Black Elk – Oglala Sioux Indian

Published on December 11, 2011 by Amy

Love this article and want to save it to read again later? Add it to your favourites! To find all your favourite posts, check out My Favourites on the menu bar.

Black Elk, 1939
Black Elk, 1939

Oglala Sioux Indian (1863-1950)

Black Elk was an Oglala Sioux holy man and distant cousin of Crazy Horse. He was born near the Little Powder River in Wyoming and as a teenager he fought in the Battle of the Little Big Horn in which General George Armstrong Custer and his soldiers perished. In 1877, Black Elk was taken by his family into Canada after Crazy Horse’s death. Then, he and his family were placed on a South Dakota reservation after the surrender of Sitting Bull.

dna testing, dna ancestry testing, ancestry, genealogy, indian genealogy records, paternity testing, turquoise jewelry, native american jewelry

He joined Buffalo Bill Cody’s Wild West show (Sitting Bull, too, had been a member a year earlier) and with it, traveled throughout the U.S. and Europe. He returned from an overseas tour just in time to witness the tragedy at Wounded Knee on the Pine Ridge Reservation in South Dakota in December 1890.

Black Elk shall always be remembered for his mysticism, healing powers and vision. He was visited in 1930 on the reservation by poet John G. Neihardt who translated Black Elk’s memoirs and in 1932 published them into a book called “Black Elk Speaks”. Carl Jung, the famous philosopher praised the book as an important contribution to the field of philosophy. In 1947, at the age of 84 he was one of the few surviving Sioux to have firsthand knowledge of tribal customs and its teachings. As a result, Black Elk agreed to have an anthropologist named Joseph E. Brown translate his remembrances of Sioux ceremonies and ways and this became the second Black Elk book called “The Sacred Pipe”. It was published in 1953, three years after the death of Black Elk.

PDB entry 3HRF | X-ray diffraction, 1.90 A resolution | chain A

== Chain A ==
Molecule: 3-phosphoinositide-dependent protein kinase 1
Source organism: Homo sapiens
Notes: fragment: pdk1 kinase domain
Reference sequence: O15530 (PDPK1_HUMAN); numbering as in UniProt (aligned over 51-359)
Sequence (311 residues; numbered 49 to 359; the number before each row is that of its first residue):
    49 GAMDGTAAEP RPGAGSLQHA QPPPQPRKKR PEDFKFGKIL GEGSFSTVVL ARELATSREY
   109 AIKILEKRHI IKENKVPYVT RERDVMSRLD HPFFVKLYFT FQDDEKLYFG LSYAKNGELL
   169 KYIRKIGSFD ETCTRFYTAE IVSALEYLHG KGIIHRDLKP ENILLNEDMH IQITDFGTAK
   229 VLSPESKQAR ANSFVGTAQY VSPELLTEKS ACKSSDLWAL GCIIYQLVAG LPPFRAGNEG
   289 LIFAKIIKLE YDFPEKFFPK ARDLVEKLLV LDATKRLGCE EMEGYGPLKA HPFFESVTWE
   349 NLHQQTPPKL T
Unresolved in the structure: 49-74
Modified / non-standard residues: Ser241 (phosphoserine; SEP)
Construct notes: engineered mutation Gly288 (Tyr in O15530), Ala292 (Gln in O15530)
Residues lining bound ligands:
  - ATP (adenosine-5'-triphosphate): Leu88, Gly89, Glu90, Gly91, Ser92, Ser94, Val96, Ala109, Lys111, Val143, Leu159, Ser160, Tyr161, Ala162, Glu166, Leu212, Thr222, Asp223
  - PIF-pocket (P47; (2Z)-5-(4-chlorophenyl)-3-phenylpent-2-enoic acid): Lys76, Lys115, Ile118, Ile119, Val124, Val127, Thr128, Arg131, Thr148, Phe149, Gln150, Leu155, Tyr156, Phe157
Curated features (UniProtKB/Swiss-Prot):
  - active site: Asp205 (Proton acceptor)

“Oh hear me, Grandfather, and help us, that our generation in the future will live and walk the good road with the flowering stick to success. Also, the pipe of peace, we will offer it as we walk the good road to success. Hear me and hear our plea.” – Black Elk

Source: thewildwest

NativeAmericanEncyclopedia.com Unabridged
Based on the collective work of NativeAmericanEncyclopedia.com, © 2014 Native American Encyclopedia.
Cite This Source | Link To Black Elk – Oglala Sioux Indian
Add these citations to your bibliography. Select the text below and then copy and paste it into your document.

American Psychological Association (APA):

Black Elk – Oglala Sioux Indian NativeAmericanEncyclopedia.com Unabridged. Retrieved October 01, 2014, from NativeAmericanEncyclopedia.com website: http://nativeamericanencyclopedia.com/black-elk-oglala-sioux-indian/

Chicago Manual Style (CMS):

Black Elk – Oglala Sioux Indian NativeAmericanEncyclopedia.com. NativeAmericanEncyclopedia.com Unabridged. Native American Encyclopedia http://nativeamericanencyclopedia.com/black-elk-oglala-sioux-indian/ (accessed: October 01, 2014).

Modern Language Association (MLA):

"Black Elk – Oglala Sioux Indian" NativeAmericanEncyclopedia.com Unabridged. Native American Encyclopedia 01 Oct. 2014. <NativeAmericanEncyclopedia.com http://nativeamericanencyclopedia.com/black-elk-oglala-sioux-indian/>.

Institute of Electrical and Electronics Engineers (IEEE):

NativeAmericanEncyclopedia.com, "Black Elk – Oglala Sioux Indian" in NativeAmericanEncyclopedia.com Unabridged. Source location: Native American Encyclopedia http://nativeamericanencyclopedia.com/black-elk-oglala-sioux-indian/. Available: http://nativeamericanencyclopedia.com. Accessed: October 01, 2014.

BibTeX Bibliography Style (BibTeX)

@ article {NativeAmericanEncyclopedia.com2014,
    title = {NativeAmericanEncyclopedia.com Unabridged},
    month = Oct,
    day = 01,
    year = 2014,
    url = {http://nativeamericanencyclopedia.com/black-elk-oglala-sioux-indian/},
}
You might also like:

Tags:  ,

Facebook Comments

You must be logged in to post a comment.